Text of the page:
Getting your kids out on the trail is always a challenge. While many younger riders enjoy mountain biking and spend can love to spend time in the saddle, the often don’t have the endurance to pedal up steep or extended climbs. So the creators of Tow-Whee came up with a solution combining a high quality bungee cord inside a strong section of tubular webbing…

Over the years I’ve occasionally run into somebody on the trail pulling a kid with some homemade rope or webbing setup. And I think I was always torn between joking that they should give me a pull, and actually being genuinely worried for the kid might get hurt with such a sketchy setup. That was creator Eric Landis’ thought to, but as a creative mountain biker and climber, he knew he could come up with a better solution.

The solution is simple, but effective. Tow-Whee sews a high-strength bungee cord inside a length of 1500lb rated tubular nylon climbing webbing to create an incredibly strong tether that can be easily attached in order to pull a bike. The stretching design ensures that it picks up the slack when your kid pedals or starts to catch up, going from 180″ (15′) when stretched out, back to 56″ (4’8″) bunched up. That keeps it from getting caught it either the tower’s or towee’s wheels.

The bungee also works well to make the pulling progressive. So as your kid starts to drop back further they get more of a tug. At the same time if they pedal to keep up there is less of a strong force pulling them. The added benefit is no abrupt jerking when you start off or take up slack in the line.

The Tow-Whee was intended as an uphill-only deal, and easily comes on an off the bikes with a simple loop under the towee’s stem and the other pulled over the nose of the leader’s saddle.

Users have successfully used them in reverse to keep young, less experienced riders’ speed in check on descents as well.

The simple $40 tow strap weighs just 5oz/140g. In hivis red/orange, it is intended to pull a 40-120lb rider. If you want one to pull a rider heavier than 100lb, there is also a black Adult version for $50 that is 2′ longer and weighs just an ounce more. Both are made in the US, and available direct from TowWhee’s site.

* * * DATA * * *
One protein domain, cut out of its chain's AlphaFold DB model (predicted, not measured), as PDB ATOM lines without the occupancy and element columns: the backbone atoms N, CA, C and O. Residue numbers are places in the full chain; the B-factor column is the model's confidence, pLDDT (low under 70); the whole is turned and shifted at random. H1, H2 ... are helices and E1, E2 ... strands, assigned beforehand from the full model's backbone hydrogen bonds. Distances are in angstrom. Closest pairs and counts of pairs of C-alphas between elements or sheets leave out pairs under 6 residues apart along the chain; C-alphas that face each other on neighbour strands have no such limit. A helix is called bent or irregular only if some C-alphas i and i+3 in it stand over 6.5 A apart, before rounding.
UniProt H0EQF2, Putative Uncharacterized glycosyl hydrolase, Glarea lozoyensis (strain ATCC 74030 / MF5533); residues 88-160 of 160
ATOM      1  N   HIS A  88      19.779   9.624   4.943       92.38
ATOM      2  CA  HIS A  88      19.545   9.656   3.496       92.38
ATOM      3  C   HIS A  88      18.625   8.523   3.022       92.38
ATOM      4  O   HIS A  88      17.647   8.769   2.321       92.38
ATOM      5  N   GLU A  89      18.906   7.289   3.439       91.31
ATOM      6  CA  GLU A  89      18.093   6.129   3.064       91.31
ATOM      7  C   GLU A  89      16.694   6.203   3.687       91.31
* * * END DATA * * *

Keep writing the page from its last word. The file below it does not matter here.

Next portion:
TowWhee.com

17 COMMENTS

  1. This is a next level version of the strap I use to tow my kids behind the fatbike on a sled, but I’ve always been a bit concerned about the rearward force applied to the top of the seatpost like that. Maybe it’s not even close to the effect of a rider’s body weight landing on the saddle in rough terrain, but it’s not a comparative calculation I’m equipped to perform.

  2. It would be tempting to go fast on singletrack, which may be dangerous. Long slow climbs would seem safe, and that is the intention. There are several trails I can think of where you could pull up a gravel road and descend a good trail for kids.

  3. Note that the marketing materials do not say, “Tired of riding all the wimpy trails because junior is along? Now ride anywhere you want with the new Towtron 2000!” Does the manufacturer really have to tell you to stay on trails in line with your kid’s riding ability?

  4. How does it do in tight singletrack? I’d be willing to give it a try. I might buy one before it gets sued out of existence like lawn darts and pressurized super soakers.

  5. I currently use a heavy duty retractable dog leash set up, attached to my seat post and a weehoo mount. Being able to lock the leash or allow it to extend/retract on the flats so she can work hard too, is a nice feature. Only attach it for decent climbs to save my 7 yr old’s leg until we get to the fun stuff. We can do a 12-15 mi ride with 1200 feet of climbing that would not otherwise be feasible for Her at this age, even with a decent geared 20″ set up. Actually works better than originally expected. Could things go wrong, sure, but we’re careful and I’ve taught her to communicate with me about what is going on. Has resulted in her being hooked on the mtb!

  6. I have this product. It works great! It doubles or even triples the distance i can cover with my small (4.5) child.

    It’s light, it’s simple, it’s very easy to use.

  7. If you don’t feel like pulling the kiddo up the hill, one might simply find a couple of trailside trees and slingshot that little bastard to the top.

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